*    *    *

I wonder if any of my readers are surprised that I’m not posting about the goings-on at the Supreme Court this week.  Naturally, I feel strongly about these cases.  I even have some thoughts about them, imagine that.  I don’t have a good answer, except that I somehow can’t bear to.  Just reading about them for a few minutes at a time leaves me in tears.  Sugar can’t bear to read at all.

I nearly wrote just now that we are hardly on the front lines of these cases, living in a state that recognizes our marriage and having the usual denial about the death-related problems Edie Windsor’s DOMA case centers on.  But the truth is, we are on the front lines here, whether we want to be or not.  By virtue of living our lives in the most truthful way we know how, we are subject to having those lives dissected in, at best, dispassionate terms by powerful strangers in faraway chambers.  Moreover, our lives are subject to discussion by everyone with a mouth or a keyboard, and what isn’t deliberately dehumanizing is too often the kind of devil’s advocate “objectivity” unpacked very well here and here (in terms of feminism, but a very close match).  While nothing about the details of my days this week sounds terribly heroic — nap strikes, zoo trips, endless games of trains — I feel nevertheless buffeted by invisible winds.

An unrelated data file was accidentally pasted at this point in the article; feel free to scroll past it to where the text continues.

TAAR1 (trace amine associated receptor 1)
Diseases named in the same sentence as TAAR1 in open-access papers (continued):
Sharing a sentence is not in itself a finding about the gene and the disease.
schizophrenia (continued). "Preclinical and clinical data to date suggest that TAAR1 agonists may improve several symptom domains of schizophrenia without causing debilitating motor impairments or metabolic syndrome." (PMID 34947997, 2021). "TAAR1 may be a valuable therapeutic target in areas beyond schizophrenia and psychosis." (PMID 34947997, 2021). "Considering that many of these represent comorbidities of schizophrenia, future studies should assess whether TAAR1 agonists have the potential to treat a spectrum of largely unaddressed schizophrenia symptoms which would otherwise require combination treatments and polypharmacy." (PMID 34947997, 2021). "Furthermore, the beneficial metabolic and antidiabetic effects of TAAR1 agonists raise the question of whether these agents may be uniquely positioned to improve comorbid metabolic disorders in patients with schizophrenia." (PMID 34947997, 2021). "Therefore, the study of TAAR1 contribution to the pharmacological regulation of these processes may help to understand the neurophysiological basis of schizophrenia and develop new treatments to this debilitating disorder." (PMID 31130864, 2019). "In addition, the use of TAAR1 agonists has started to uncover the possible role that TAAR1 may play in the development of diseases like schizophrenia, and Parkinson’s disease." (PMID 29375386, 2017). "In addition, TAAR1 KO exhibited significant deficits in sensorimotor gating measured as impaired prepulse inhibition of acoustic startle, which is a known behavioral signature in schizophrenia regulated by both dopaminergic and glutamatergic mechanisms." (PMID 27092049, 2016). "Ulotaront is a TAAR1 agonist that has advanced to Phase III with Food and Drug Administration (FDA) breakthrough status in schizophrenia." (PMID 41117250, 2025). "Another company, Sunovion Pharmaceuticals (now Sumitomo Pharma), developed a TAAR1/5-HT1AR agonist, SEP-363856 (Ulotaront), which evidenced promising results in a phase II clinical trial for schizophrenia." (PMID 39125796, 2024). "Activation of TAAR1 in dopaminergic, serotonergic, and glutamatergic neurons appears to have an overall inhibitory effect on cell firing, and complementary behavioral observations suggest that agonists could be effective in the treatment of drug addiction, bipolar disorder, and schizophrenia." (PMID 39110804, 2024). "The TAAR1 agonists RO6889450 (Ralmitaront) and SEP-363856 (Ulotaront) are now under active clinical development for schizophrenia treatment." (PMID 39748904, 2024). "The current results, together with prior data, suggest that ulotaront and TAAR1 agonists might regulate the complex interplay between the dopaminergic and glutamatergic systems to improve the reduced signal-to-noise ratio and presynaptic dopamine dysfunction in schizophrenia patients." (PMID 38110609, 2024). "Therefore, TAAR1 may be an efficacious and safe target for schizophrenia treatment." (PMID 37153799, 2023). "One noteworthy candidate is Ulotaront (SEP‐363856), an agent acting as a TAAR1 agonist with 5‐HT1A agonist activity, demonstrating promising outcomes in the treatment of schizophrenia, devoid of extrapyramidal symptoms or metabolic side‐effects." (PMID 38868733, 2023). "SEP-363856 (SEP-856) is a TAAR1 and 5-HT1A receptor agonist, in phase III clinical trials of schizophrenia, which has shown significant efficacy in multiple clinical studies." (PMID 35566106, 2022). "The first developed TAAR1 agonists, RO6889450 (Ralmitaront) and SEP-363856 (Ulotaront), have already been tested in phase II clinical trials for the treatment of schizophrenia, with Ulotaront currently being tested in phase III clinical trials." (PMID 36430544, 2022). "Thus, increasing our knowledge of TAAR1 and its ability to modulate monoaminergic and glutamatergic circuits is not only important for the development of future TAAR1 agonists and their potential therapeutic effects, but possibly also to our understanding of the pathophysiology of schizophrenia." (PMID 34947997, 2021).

Yesterday, my Facebook feed bloomed red.  Huge numbers of my friends, including tons of straight ones (and one who seems to be calling herself straight now, despite an impressive track record to the contrary in her youth, ahem) have replaced their avatars with HRC’s red equal sign logo.  Then came the mutated memes, the equal signs made of wedding rings, card catalog cards, broken matzo squares.  There are Rotko-esque ones, Muppet ones, Lucy/Peppermint Patty ones, and one made of belly-flashing corgis.  Eventually, even I had to get over my profound irritation that HRC, who are admittedly dab hands at branding, is going to be associated in people’s minds with this moment, when it is the ACLU who deserves the praise and the donations.  (Okay, I’m not over it. But it’s no longer my principle feeling.)  It truly is remarkable that, as one friend put it, “for the first time in my life, being gay is cool.”

Like a number of my married gay friends, I changed my profile picture to an image from our wedding.  I found I liked seeing these friends marching along my feed in their fancy dress, cutting cake and exchanging vows, kissing and just grinning at the camera.  There is something visually right, to me, about these pictures being surrounded by the sea of red, the allies sublimating themselves for a moment to those of us who, like it or not, find ourselves on the front lines.